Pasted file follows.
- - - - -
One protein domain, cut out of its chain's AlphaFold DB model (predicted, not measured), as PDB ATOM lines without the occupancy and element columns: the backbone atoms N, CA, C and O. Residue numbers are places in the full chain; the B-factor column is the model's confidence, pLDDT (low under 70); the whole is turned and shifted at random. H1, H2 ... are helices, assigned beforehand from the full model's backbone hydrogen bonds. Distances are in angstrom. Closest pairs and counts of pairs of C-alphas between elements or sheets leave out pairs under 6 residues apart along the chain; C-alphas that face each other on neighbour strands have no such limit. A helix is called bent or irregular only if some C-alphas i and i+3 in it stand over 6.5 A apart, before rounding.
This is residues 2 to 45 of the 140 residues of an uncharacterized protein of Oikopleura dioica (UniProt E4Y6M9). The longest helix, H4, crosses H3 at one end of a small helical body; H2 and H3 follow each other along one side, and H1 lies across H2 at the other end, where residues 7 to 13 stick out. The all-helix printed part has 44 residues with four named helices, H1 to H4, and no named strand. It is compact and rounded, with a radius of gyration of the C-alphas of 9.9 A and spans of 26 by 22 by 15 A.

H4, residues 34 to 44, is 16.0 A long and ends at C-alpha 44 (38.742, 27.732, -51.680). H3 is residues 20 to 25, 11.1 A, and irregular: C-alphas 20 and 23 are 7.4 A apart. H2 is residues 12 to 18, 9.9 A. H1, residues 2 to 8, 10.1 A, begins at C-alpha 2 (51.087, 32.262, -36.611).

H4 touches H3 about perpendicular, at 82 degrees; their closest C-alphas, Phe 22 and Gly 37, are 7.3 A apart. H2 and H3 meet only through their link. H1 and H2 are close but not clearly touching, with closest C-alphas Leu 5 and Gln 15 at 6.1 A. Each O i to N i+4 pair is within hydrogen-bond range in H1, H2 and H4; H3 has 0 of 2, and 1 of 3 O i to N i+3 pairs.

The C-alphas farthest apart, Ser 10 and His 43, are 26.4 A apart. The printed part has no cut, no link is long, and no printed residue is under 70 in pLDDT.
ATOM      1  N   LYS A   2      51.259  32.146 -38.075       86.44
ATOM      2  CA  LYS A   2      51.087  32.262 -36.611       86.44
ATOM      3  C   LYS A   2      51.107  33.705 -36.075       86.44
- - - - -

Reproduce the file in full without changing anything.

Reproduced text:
One protein domain, cut out of its chain's AlphaFold DB model (predicted, not measured), as PDB ATOM lines without the occupancy and element columns: the backbone atoms N, CA, C and O. Residue numbers are places in the full chain; the B-factor column is the model's confidence, pLDDT (low under 70); the whole is turned and shifted at random. H1, H2 ... are helices, assigned beforehand from the full model's backbone hydrogen bonds. Distances are in angstrom. Closest pairs and counts of pairs of C-alphas between elements or sheets leave out pairs under 6 residues apart along the chain; C-alphas that face each other on neighbour strands have no such limit. A helix is called bent or irregular only if some C-alphas i and i+3 in it stand over 6.5 A apart, before rounding.
This is residues 2 to 45 of the 140 residues of an uncharacterized protein of Oikopleura dioica (UniProt E4Y6M9). The longest helix, H4, crosses H3 at one end of a small helical body; H2 and H3 follow each other along one side, and H1 lies across H2 at the other end, where residues 7 to 13 stick out. The all-helix printed part has 44 residues with four named helices, H1 to H4, and no named strand. It is compact and rounded, with a radius of gyration of the C-alphas of 9.9 A and spans of 26 by 22 by 15 A.

H4, residues 34 to 44, is 16.0 A long and ends at C-alpha 44 (38.742, 27.732, -51.680). H3 is residues 20 to 25, 11.1 A, and irregular: C-alphas 20 and 23 are 7.4 A apart. H2 is residues 12 to 18, 9.9 A. H1, residues 2 to 8, 10.1 A, begins at C-alpha 2 (51.087, 32.262, -36.611).

H4 touches H3 about perpendicular, at 82 degrees; their closest C-alphas, Phe 22 and Gly 37, are 7.3 A apart. H2 and H3 meet only through their link. H1 and H2 are close but not clearly touching, with closest C-alphas Leu 5 and Gln 15 at 6.1 A. Each O i to N i+4 pair is within hydrogen-bond range in H1, H2 and H4; H3 has 0 of 2, and 1 of 3 O i to N i+3 pairs.

The C-alphas farthest apart, Ser 10 and His 43, are 26.4 A apart. The printed part has no cut, no link is long, and no printed residue is under 70 in pLDDT.
ATOM      1  N   LYS A   2      51.259  32.146 -38.075       86.44
ATOM      2  CA  LYS A   2      51.087  32.262 -36.611       86.44
ATOM      3  C   LYS A   2      51.107  33.705 -36.075       86.44